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There is some evidence that the Russians discovered the effects of inserting the IL-4 gene into a poxvirus. Those effects are deadly. In 2001, Ian Ramshaw and a team of virologists from the Australian National University in Canberra spliced IL-4 into ectromelia, a mousepox virus, and learned that the resulting recombinant mousepox triggered massive overproduction of the IL-4 peptide. Even the immune systems of mice vaccinated against mousepox could not control the growth of the virus: a 60 percent mortality rate resulted. Other experiments have confirmed the lethality of the recombinant pathogen. The American poxvirus expert Mark Buller, of Saint Louis University in Missouri, engineered various versions of the recombinant, one of which maintained the mousepox virus’s full virulence while generating excessive interleukin-4. All the mice infected with this recombinant died. The BBC reported that when asked about the Australian experiment, Sandakhchiev, Vector’s director, remarked, “Of course, this is not a surprise.”

Because vaccinia is universally available, it is fortunate that a vaccinia-IL-4 hybrid would not be an effective biological weapon: vaccinia has limited transmissibility between humans. Still, there are other viruses that are transmissible. Smallpox, the most infamous, is nearly impossible for aspiring bioterrorists to acquire. But a herpesvirus named varicella-zoster, or common chickenpox, is easily acquired and even more infectious than smallpox.*

What would happen if bioterrorists spliced IL-4 into chickenpox and released the hybrid into the general population? Perhaps nothing. Very often, the Soviet bioweaponeers successfully spliced new genes into pathogens, only to find that infected test animals showed no symptoms. One reason was that the genetically engineered microbes were often “environmentally unstable” – that is, they did not retain the added genes. Engineering recombinant pathogens can be ineffective for other reasons, too: the foreign gene might be expressed in the “wrong” organ. But according to several virologists with knowledge of biological weapons, the result of splicing IL-4 into chickenpox might be to suppress the immune response to the disease. According to these virologists, the effect would be similar to what happens to cancer patients when they catch chickenpox. They often die – even when treated with antiviral therapies. For healthy children or adults, chickenpox is usually a superficial disease that mainly affects the skin; but depending on the immunosuppressive state of an infected cancer patient, chickenpox lesions can be slow to heal, and the viscera – that is, the lungs, the liver, and the central nervous system – become progressively diseased.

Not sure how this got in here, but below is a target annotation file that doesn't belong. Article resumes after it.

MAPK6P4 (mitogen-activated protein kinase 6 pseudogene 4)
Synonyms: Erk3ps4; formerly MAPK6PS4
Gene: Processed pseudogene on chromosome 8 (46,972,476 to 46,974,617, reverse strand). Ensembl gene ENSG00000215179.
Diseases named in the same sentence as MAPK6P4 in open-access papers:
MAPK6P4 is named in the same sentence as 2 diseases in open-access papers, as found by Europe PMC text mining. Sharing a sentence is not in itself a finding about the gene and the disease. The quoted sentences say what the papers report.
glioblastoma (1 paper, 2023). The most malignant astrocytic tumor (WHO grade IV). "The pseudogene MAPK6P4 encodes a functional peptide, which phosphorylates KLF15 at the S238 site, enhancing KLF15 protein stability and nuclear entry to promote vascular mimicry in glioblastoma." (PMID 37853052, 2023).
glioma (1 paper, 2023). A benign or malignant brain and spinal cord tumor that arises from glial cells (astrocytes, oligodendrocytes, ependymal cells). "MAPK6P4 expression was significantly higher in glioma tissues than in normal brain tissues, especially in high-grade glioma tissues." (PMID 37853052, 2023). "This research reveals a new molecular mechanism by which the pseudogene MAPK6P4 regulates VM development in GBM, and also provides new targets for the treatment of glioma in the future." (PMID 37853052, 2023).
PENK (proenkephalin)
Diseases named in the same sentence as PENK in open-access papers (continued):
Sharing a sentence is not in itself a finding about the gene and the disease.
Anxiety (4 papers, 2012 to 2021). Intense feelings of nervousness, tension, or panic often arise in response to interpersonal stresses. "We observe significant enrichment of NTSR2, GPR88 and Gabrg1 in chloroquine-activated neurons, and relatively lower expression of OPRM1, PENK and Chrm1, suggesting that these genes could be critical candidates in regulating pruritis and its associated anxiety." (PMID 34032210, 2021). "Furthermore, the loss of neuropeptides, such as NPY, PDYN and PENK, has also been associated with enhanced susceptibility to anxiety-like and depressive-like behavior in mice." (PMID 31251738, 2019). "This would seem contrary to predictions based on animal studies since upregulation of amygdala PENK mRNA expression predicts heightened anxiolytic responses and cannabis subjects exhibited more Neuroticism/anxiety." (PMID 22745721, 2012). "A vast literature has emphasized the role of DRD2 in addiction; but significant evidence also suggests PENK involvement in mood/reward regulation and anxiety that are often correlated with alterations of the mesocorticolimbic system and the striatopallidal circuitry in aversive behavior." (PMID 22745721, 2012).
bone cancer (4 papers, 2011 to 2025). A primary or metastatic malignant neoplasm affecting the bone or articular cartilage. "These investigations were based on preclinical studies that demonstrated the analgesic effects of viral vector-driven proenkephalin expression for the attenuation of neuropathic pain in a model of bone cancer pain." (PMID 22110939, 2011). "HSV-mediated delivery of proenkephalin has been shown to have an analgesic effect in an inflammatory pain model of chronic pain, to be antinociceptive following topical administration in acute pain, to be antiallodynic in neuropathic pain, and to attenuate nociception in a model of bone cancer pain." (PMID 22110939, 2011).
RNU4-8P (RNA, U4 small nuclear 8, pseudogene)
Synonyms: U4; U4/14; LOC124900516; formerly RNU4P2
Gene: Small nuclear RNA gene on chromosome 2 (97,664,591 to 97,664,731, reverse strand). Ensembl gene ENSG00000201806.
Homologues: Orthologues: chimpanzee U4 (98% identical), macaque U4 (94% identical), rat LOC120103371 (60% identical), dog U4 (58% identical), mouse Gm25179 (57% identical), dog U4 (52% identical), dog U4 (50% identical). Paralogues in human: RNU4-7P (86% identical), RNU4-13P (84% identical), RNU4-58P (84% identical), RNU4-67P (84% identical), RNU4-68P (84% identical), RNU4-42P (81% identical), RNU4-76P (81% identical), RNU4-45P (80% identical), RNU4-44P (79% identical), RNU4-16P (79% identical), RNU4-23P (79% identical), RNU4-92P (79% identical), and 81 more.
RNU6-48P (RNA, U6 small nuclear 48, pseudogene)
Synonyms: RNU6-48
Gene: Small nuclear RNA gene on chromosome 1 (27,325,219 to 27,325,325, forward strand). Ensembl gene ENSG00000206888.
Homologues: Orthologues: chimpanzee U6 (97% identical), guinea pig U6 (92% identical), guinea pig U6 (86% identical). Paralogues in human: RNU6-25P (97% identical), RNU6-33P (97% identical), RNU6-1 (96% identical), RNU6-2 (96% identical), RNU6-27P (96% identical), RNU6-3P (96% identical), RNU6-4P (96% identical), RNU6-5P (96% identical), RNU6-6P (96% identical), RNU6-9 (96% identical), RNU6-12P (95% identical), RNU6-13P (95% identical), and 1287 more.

Bioterrorists could create a varicella-IL-4 recombinant virus more easily than they could acquire or manufacture the pathogens that top the select-agents list. IL-4 is one of the standard genes used in medical research; a plasmid of human IL-4 could be ordered from one of the DNA synthesis jobbing companies and delivered via FedEx for $350. If our hypothetical bioterrorists were worried about detection, they might avoid the DNA synthesis companies altogether. Conveniently, without its junk DNA, IL-4 is only about 462 base pairs long. It’s possible to download IL-4’s genetic sequence from the Internet, use a basic synthesizer to construct it in five segments, and then assemble those segments “manually,” as Popov’s scientists did. The other principal tools needed would be a centrifuge – like the $5,000 DNA synthesizer, cheaply available via Internet sites – and a transfection kit, a small bottle filled with reagent that costs less than $200 and which would be necessary to introduce the IL-4 gene into chickenpox. Finally, the terrorists would also require an incubator and the media in which to grow the resulting cells. The total costs, including the DNA synthesizer: probably less than $10,000.

*Correction: an earlier version of this story misidentified varicella-zoster, a herpesvirus, as an orthopoxvirus.

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